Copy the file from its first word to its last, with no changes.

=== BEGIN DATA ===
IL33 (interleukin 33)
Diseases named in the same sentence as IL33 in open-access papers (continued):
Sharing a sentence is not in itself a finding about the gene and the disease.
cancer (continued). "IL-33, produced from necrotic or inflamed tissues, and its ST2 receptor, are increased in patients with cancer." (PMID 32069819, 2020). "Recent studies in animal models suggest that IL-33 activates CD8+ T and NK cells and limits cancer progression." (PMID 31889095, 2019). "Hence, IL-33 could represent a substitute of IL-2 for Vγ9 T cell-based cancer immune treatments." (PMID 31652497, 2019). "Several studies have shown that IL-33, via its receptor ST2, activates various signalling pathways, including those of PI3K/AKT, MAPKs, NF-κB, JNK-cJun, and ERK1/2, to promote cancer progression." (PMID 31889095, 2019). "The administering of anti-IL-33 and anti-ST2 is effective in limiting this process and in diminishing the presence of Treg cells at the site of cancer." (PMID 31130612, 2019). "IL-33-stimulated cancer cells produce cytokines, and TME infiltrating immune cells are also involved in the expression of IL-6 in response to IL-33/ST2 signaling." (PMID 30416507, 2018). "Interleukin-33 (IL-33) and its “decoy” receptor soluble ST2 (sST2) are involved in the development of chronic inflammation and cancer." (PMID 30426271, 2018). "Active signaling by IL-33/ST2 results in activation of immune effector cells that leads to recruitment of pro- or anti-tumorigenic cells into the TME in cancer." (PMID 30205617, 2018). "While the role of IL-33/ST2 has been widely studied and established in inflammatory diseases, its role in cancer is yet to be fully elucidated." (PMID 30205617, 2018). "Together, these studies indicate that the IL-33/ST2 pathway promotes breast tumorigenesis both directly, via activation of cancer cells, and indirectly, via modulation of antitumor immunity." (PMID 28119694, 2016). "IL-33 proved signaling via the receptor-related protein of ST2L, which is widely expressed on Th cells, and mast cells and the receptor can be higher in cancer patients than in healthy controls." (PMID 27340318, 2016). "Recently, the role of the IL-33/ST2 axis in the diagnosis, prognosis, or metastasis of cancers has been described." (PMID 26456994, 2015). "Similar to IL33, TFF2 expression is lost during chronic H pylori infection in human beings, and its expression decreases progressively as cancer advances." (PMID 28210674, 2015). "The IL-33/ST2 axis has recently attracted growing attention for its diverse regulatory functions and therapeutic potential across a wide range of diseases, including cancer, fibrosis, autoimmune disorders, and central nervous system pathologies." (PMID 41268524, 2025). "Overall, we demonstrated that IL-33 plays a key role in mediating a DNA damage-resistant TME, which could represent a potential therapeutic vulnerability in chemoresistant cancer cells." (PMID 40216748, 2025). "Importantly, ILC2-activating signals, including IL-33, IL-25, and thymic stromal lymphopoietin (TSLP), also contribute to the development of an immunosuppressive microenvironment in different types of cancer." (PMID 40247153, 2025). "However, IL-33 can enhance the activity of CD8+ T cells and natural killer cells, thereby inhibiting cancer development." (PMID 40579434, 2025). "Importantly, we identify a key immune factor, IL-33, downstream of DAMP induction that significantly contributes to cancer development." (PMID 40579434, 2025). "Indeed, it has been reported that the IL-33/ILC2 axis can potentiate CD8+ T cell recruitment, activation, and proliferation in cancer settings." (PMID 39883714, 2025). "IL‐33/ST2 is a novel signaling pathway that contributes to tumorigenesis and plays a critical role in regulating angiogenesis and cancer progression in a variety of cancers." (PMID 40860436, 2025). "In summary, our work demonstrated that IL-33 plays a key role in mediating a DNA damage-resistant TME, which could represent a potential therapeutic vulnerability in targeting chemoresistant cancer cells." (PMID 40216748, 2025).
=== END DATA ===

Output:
IL33 (interleukin 33)
Diseases named in the same sentence as IL33 in open-access papers (continued):
Sharing a sentence is not in itself a finding about the gene and the disease.
cancer (continued). "IL-33, produced from necrotic or inflamed tissues, and its ST2 receptor, are increased in patients with cancer." (PMID 32069819, 2020). "Recent studies in animal models suggest that IL-33 activates CD8+ T and NK cells and limits cancer progression." (PMID 31889095, 2019). "Hence, IL-33 could represent a substitute of IL-2 for Vγ9 T cell-based cancer immune treatments." (PMID 31652497, 2019). "Several studies have shown that IL-33, via its receptor ST2, activates various signalling pathways, including those of PI3K/AKT, MAPKs, NF-κB, JNK-cJun, and ERK1/2, to promote cancer progression." (PMID 31889095, 2019). "The administering of anti-IL-33 and anti-ST2 is effective in limiting this process and in diminishing the presence of Treg cells at the site of cancer." (PMID 31130612, 2019). "IL-33-stimulated cancer cells produce cytokines, and TME infiltrating immune cells are also involved in the expression of IL-6 in response to IL-33/ST2 signaling." (PMID 30416507, 2018). "Interleukin-33 (IL-33) and its “decoy” receptor soluble ST2 (sST2) are involved in the development of chronic inflammation and cancer." (PMID 30426271, 2018). "Active signaling by IL-33/ST2 results in activation of immune effector cells that leads to recruitment of pro- or anti-tumorigenic cells into the TME in cancer." (PMID 30205617, 2018). "While the role of IL-33/ST2 has been widely studied and established in inflammatory diseases, its role in cancer is yet to be fully elucidated." (PMID 30205617, 2018). "Together, these studies indicate that the IL-33/ST2 pathway promotes breast tumorigenesis both directly, via activation of cancer cells, and indirectly, via modulation of antitumor immunity." (PMID 28119694, 2016). "IL-33 proved signaling via the receptor-related protein of ST2L, which is widely expressed on Th cells, and mast cells and the receptor can be higher in cancer patients than in healthy controls." (PMID 27340318, 2016). "Recently, the role of the IL-33/ST2 axis in the diagnosis, prognosis, or metastasis of cancers has been described." (PMID 26456994, 2015). "Similar to IL33, TFF2 expression is lost during chronic H pylori infection in human beings, and its expression decreases progressively as cancer advances." (PMID 28210674, 2015). "The IL-33/ST2 axis has recently attracted growing attention for its diverse regulatory functions and therapeutic potential across a wide range of diseases, including cancer, fibrosis, autoimmune disorders, and central nervous system pathologies." (PMID 41268524, 2025). "Overall, we demonstrated that IL-33 plays a key role in mediating a DNA damage-resistant TME, which could represent a potential therapeutic vulnerability in chemoresistant cancer cells." (PMID 40216748, 2025). "Importantly, ILC2-activating signals, including IL-33, IL-25, and thymic stromal lymphopoietin (TSLP), also contribute to the development of an immunosuppressive microenvironment in different types of cancer." (PMID 40247153, 2025). "However, IL-33 can enhance the activity of CD8+ T cells and natural killer cells, thereby inhibiting cancer development." (PMID 40579434, 2025). "Importantly, we identify a key immune factor, IL-33, downstream of DAMP induction that significantly contributes to cancer development." (PMID 40579434, 2025). "Indeed, it has been reported that the IL-33/ILC2 axis can potentiate CD8+ T cell recruitment, activation, and proliferation in cancer settings." (PMID 39883714, 2025). "IL‐33/ST2 is a novel signaling pathway that contributes to tumorigenesis and plays a critical role in regulating angiogenesis and cancer progression in a variety of cancers." (PMID 40860436, 2025). "In summary, our work demonstrated that IL-33 plays a key role in mediating a DNA damage-resistant TME, which could represent a potential therapeutic vulnerability in targeting chemoresistant cancer cells." (PMID 40216748, 2025).